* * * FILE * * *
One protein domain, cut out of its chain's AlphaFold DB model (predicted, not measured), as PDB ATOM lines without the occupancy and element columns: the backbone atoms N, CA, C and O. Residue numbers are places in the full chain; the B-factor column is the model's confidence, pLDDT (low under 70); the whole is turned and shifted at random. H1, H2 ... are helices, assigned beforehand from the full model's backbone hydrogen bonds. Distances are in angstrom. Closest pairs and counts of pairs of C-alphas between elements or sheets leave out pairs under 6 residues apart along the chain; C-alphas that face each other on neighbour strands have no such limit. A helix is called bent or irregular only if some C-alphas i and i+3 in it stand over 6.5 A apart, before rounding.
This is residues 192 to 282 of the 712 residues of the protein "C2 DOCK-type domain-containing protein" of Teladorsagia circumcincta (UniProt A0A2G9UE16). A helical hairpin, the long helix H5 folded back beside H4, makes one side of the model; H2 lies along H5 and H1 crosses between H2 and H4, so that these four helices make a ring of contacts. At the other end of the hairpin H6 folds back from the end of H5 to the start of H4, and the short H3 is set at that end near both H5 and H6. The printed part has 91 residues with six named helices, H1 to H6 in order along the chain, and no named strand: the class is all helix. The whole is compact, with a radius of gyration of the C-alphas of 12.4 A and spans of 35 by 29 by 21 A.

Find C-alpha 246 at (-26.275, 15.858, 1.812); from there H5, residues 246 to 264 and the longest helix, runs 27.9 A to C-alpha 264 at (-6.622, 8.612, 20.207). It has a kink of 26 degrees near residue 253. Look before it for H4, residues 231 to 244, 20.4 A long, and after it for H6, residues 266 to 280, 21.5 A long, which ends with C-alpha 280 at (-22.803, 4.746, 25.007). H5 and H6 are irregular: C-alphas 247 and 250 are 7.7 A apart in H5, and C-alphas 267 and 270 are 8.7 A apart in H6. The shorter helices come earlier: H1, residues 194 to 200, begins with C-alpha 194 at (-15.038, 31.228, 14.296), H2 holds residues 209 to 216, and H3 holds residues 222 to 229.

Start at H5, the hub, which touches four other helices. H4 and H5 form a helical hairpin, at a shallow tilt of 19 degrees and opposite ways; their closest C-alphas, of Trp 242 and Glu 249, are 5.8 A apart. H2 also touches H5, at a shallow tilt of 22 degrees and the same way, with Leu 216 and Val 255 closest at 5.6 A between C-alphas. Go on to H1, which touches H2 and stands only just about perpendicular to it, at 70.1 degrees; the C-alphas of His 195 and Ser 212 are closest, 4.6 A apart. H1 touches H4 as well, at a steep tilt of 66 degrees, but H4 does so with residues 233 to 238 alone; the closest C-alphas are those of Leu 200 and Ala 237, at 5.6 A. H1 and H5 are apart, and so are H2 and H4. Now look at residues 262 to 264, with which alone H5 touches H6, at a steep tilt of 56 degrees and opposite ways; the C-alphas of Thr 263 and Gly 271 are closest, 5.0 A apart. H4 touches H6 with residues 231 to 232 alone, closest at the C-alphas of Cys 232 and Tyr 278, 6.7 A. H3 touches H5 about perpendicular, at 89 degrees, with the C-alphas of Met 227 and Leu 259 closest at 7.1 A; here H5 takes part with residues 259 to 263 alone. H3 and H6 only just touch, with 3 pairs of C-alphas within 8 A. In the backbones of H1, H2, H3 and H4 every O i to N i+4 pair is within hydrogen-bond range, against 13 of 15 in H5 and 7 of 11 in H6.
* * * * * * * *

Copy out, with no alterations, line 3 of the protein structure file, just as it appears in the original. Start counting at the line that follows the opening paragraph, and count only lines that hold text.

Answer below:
Start at H5, the hub, which touches four other helices. H4 and H5 form a helical hairpin, at a shallow tilt of 19 degrees and opposite ways; their closest C-alphas, of Trp 242 and Glu 249, are 5.8 A apart. H2 also touches H5, at a shallow tilt of 22 degrees and the same way, with Leu 216 and Val 255 closest at 5.6 A between C-alphas. Go on to H1, which touches H2 and stands only just about perpendicular to it, at 70.1 degrees; the C-alphas of His 195 and Ser 212 are closest, 4.6 A apart. H1 touches H4 as well, at a steep tilt of 66 degrees, but H4 does so with residues 233 to 238 alone; the closest C-alphas are those of Leu 200 and Ala 237, at 5.6 A. H1 and H5 are apart, and so are H2 and H4. Now look at residues 262 to 264, with which alone H5 touches H6, at a steep tilt of 56 degrees and opposite ways; the C-alphas of Thr 263 and Gly 271 are closest, 5.0 A apart. H4 touches H6 with residues 231 to 232 alone, closest at the C-alphas of Cys 232 and Tyr 278, 6.7 A. H3 touches H5 about perpendicular, at 89 degrees, with the C-alphas of Met 227 and Leu 259 closest at 7.1 A; here H5 takes part with residues 259 to 263 alone. H3 and H6 only just touch, with 3 pairs of C-alphas within 8 A. In the backbones of H1, H2, H3 and H4 every O i to N i+4 pair is within hydrogen-bond range, against 13 of 15 in H5 and 7 of 11 in H6.